“We wanted to immerse the audience in the horrific situation but also destabilize the unmoving 'certainty' of the interviews. There’s an unsettled quality to the photography, as if there’s a real satanic presence and our camera in the midst of it all. Hopefully it’s quite terrifying.”
Much of the extraordinary archive footage that peppers the narrative was also handheld, so the drama scenes were able to integrate into this material more fully.
Some of the drama scenes were run in sync with startling tape recordings from the time, with the actors skillfully mouthing the exact words of the family and the exorcists who come to help.
Both the drama shoot and the interviews were set at night, a world of darkness and shadows, of nightmares and hallucinations.
"For lighting these dramatic scenes, my approach was more extractive than additive,” McGinty says. “Our aim was to remove as much light as possible, constantly leaning into dark corners whilst embracing small fragile pools of visibility.”
A richer canvas
Holt and McGinty have shot countless docudramas together, including Elizabeth I; Witch Hunt: A Century of Murder and Mind of a Monster (an episode about serial killer Jeffrey Dahmer), and all have been filmed on RED cameras. McGinty also shot Disney series Welcome to Earth with the MONSTRO VV, which was the model of choice here.
“I’ve been shooting RED since its earliest days, and it remains ahead of the curve, especially with color space. The fact that you can shoot raw with a smaller data package is a big deal. Other cameras can shoot raw, but they require bolt on recorders and eyewatering amounts of data.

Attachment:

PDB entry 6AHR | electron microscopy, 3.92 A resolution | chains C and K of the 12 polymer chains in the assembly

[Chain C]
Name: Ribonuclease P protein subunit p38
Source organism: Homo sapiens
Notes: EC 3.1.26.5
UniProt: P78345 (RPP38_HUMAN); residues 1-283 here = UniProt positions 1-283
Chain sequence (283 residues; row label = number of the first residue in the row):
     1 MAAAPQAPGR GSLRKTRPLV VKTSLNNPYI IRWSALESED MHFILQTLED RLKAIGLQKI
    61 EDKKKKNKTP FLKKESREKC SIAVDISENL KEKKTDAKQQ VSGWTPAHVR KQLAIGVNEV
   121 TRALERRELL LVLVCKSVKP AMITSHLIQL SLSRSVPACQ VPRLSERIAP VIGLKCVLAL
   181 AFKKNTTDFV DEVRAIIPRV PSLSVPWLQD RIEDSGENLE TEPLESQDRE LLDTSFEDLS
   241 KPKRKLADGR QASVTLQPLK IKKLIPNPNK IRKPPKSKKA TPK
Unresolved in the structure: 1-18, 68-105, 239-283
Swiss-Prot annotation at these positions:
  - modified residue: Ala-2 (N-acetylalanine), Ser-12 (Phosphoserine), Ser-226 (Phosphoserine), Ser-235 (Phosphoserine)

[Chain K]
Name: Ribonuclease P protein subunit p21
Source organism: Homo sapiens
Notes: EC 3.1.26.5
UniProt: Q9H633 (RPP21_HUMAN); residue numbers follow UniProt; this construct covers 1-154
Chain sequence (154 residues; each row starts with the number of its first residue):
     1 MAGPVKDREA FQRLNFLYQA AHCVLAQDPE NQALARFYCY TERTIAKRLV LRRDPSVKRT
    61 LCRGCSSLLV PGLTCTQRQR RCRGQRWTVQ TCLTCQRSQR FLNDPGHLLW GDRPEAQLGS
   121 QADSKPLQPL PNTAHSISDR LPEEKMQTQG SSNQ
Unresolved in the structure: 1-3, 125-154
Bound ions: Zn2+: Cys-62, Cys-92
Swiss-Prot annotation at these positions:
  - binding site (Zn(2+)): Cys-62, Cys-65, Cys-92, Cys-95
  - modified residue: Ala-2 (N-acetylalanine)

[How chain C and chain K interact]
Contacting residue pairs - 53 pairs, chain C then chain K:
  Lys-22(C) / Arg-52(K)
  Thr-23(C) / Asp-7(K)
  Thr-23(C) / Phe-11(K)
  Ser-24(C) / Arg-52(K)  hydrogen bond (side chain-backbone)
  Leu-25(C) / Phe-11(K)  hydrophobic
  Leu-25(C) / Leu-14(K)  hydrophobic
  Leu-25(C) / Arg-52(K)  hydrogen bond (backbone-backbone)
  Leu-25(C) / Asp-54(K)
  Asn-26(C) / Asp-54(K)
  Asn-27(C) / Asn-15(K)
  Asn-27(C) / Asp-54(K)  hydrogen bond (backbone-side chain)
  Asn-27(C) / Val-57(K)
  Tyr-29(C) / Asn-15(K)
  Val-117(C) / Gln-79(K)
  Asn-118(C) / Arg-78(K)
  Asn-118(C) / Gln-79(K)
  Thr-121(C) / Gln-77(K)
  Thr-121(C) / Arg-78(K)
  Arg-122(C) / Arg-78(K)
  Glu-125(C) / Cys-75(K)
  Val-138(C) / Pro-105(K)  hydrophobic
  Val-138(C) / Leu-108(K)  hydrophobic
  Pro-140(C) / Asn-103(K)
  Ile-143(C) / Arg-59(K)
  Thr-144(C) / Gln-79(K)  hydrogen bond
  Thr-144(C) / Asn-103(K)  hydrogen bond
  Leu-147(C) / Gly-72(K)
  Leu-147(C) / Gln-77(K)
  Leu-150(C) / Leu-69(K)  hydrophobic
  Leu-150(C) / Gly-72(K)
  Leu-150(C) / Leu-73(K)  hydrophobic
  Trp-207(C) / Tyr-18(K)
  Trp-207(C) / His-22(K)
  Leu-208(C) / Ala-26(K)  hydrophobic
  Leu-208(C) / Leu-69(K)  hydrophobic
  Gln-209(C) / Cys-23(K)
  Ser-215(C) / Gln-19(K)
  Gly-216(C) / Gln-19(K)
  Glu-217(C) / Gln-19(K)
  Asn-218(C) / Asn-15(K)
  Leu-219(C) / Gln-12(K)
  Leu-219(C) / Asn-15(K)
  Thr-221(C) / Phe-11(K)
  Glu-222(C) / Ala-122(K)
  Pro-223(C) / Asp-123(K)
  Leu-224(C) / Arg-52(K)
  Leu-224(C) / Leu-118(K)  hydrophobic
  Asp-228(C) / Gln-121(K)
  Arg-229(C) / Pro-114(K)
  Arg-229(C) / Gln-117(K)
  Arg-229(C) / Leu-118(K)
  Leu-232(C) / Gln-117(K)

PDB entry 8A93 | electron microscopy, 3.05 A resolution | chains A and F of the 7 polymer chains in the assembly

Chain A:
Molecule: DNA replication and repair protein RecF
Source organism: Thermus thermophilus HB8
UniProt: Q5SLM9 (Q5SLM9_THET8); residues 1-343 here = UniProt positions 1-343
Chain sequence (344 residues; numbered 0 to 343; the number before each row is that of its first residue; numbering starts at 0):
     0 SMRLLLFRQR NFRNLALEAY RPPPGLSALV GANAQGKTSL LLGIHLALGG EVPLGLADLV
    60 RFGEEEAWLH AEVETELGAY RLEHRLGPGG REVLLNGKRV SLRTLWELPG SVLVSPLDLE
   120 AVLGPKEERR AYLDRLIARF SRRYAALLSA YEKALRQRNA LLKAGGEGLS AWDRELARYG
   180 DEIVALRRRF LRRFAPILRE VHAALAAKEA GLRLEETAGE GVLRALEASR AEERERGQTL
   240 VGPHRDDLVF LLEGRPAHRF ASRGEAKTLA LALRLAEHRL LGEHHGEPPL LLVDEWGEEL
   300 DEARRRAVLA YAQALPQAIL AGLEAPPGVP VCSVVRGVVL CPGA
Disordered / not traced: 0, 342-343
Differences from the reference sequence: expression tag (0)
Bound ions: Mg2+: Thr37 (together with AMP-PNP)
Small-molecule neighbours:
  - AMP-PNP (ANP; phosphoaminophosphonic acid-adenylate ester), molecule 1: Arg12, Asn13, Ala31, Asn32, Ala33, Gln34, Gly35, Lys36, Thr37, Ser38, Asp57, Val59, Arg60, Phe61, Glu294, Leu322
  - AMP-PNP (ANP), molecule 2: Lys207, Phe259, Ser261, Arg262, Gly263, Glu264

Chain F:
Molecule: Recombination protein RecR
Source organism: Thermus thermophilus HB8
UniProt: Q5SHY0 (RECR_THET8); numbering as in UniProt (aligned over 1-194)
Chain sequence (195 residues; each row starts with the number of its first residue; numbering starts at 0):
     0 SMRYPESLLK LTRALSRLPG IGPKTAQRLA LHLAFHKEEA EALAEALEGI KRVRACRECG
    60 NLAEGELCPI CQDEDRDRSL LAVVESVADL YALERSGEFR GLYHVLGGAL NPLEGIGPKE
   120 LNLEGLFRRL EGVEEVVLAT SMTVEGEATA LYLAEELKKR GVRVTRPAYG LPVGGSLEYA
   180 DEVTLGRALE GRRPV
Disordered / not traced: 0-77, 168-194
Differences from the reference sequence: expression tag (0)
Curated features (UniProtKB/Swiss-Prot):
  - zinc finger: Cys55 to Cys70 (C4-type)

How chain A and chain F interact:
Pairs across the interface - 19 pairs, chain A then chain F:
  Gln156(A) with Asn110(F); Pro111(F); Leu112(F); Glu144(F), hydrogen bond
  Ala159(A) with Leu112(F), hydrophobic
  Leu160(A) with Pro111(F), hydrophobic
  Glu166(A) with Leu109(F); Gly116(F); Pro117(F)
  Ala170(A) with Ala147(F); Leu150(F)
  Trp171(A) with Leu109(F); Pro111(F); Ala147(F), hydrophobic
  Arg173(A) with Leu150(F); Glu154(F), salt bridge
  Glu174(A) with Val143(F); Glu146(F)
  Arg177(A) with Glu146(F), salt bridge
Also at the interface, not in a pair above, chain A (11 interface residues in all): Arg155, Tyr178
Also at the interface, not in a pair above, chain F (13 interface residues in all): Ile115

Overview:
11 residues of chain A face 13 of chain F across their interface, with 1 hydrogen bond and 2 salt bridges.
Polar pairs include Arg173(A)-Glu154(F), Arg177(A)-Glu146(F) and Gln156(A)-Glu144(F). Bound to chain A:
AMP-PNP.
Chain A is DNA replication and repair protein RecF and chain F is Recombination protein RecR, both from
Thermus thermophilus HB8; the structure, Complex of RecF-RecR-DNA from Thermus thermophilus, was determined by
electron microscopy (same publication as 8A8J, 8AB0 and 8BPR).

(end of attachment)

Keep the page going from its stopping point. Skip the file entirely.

“Shooting R3D is the way I always like to work because it’s like shooting negative. You always get a safety net of exposure, detail in the shadow, highlight retention and 16-bit color. You couldn’t hope for a richer canvas as a director of photography.”
For The Devil on Trial, McGinty shot 8K, which enabled Holt to perform some reframing in post; extracting a mid-shot from a wide or closeup from a mid. McGinty also loves onset grading and will often take high resolution frame grabs to serve as references for the whole team through the grade and art dept to publicity for stills.
Large format and vintage lenses
They chose large format to take full advantage of a set of vintage lenses and all the vignetted distortions it would bring. “Everyone talks about the shallower focus of LF but also with the width of the LF lens, I can be much closer to people on wider focal lengths. If you were shooting on Super 35, you wouldn’t even see all the organic accidents at the edge of the frame. Large format definitely gave us a very different look and feel.”
With business partner Michael Lindsay, he hunted down a set of rare 1960s-designed Canon Dream primes and rehoused them to be mounted on an LPL mount, which is not only bigger for large format but places the glass closer to the sensor. There are only a handful of such sets in the world.
“What the lenses deliver is tremendous softness on the edges but the center is quite sharp,” McGinty describes. “The veiling glare and flare is exceptional. There’s a sniff of light and soft glowing streaks across the lens. These are hand ground objects, not precision-molded modern lenses so when you do get flare you don’t get sharp lens patterns in the image. There is more glow to it than that. It’s also very warm so you get amber flares.”
Unusually for docudrama, McGinty shot both the drama and the documentary sections of the film using this glass.
“Docudrama is a fascinating space that has grown in public appetite and in budget. While drama frequently emulates docs, and doc makers are echoing a lot of practices from drama.
In this case, we needed something to tie the fabric of the story across archive and b-roll and drama and past and present together. I am really glad we did. When I look at the photography, there is possibly an unconscious stream of optical magic going through it.”